Industry focus – biomedical engineering
E&T takes a look at the biomedical engineering sector: what are the best routes into this industry for young engineers, the most sought-after skills and the biggest employers.
Biomedical engineering involves applying engineering principles to biology, medicine and healthcare to solve problems. It is a fast-growing area of engineering and individuals would typically find themselves working in health services, the medical devices industry or research.
While its fragmented nature makes it difficult to quantify the overall biomedical engineering sector in terms of number of people employed and its worth, the global medical devices market alone is estimated to be worth US$381bn, according to medical market research company Kalorama.
The US government’s Accountability Office says that America accounts for around 45 per cent of the global market, with Global Medical Device Regulatory Consultancy Emergo stating that the UK market – valued at $9.5bn in 2015 – is the third largest in Europe, behind Germany and France, and the sixth largest in the world.
When surveying the sector, it is also important to factor in the growing digital healthcare market. This is expected to be worth $233.3bn by 2020 (up from $60.8bn in 2013), with Asia-Pacific predicted as a key region.
What’s happening in biomedical engineering?
Biomedical engineering provides an opportunity for engineers and technologists to use their skills to tackle some of the biggest challenges facing human life. You could be the person instrumental in coming up with a solution to address a global health challenge or create a piece of apparatus that could change the world for an individual. The sector spans everything from mobile devices to hospital scanners.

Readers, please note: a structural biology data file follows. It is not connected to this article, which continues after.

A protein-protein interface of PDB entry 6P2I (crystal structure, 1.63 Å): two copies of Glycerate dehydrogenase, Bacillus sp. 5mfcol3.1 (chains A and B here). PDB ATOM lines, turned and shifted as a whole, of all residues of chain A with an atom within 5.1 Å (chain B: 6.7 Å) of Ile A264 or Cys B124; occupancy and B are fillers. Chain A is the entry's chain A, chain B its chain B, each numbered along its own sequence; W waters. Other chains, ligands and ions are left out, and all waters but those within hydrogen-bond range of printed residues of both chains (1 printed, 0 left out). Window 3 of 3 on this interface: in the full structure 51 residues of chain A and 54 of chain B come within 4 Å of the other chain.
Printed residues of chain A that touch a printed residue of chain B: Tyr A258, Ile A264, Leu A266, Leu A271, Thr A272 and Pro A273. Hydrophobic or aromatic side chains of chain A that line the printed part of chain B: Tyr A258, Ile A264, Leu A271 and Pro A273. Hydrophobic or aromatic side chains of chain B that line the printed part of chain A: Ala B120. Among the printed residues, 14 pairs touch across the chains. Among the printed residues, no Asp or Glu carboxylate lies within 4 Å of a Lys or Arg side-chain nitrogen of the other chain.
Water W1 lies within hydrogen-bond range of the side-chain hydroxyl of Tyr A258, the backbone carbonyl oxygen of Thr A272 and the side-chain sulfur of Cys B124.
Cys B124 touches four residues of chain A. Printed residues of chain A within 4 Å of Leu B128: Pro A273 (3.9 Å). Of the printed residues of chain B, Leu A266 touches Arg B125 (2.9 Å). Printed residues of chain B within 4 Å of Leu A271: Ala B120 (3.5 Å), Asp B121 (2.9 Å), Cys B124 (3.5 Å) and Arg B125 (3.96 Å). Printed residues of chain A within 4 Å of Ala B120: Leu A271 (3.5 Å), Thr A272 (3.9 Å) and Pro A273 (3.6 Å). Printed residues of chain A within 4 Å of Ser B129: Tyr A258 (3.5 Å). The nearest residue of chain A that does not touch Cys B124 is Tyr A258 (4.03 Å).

Professor Panicos Kyriacou, associate dean Research and Enterprise and director, Research Centre for Biomedical Engineering (RCBE) at City, University of London, explains that the sector has grown “exponentially” over the past two decades.
“It is all to do with the expanding appetite to create more and more solutions for healthcare to cure disease and help society and people,” he says. “Some of my graduates have found themselves working in research organisations and institutions looking at cardiovascular disease, diabetes or neurodegenerative diseases.”
Biomedical engineers could also find themselves working at the leading edge of areas such as robotics, sensor and imaging technology, 3D printing, artificial intelligence, big data and mobile. Adam Gibson, professor of medical physics and biomedical engineering at UCL, which has one of the largest departments for medical physics and biomedical engineering in the UK, also highlights the growing area of ‘personal medicine’ or ‘ubiquitous healthcare’. This could include using a person’s mobile phone to help monitor breathing or heart rate, their diabetes or even recovery after surgery.
“It’s giving people more responsibility for their own healthcare, which for many people is a good thing but you still need to have the clinical support there,” he says.
“Getting those healthcare devices is an engineering problem but figuring out how best to get them working in a real-life setting with real people is more of social science/psychology problem. So it’s a really interesting area.”
What qualifications should I be looking at?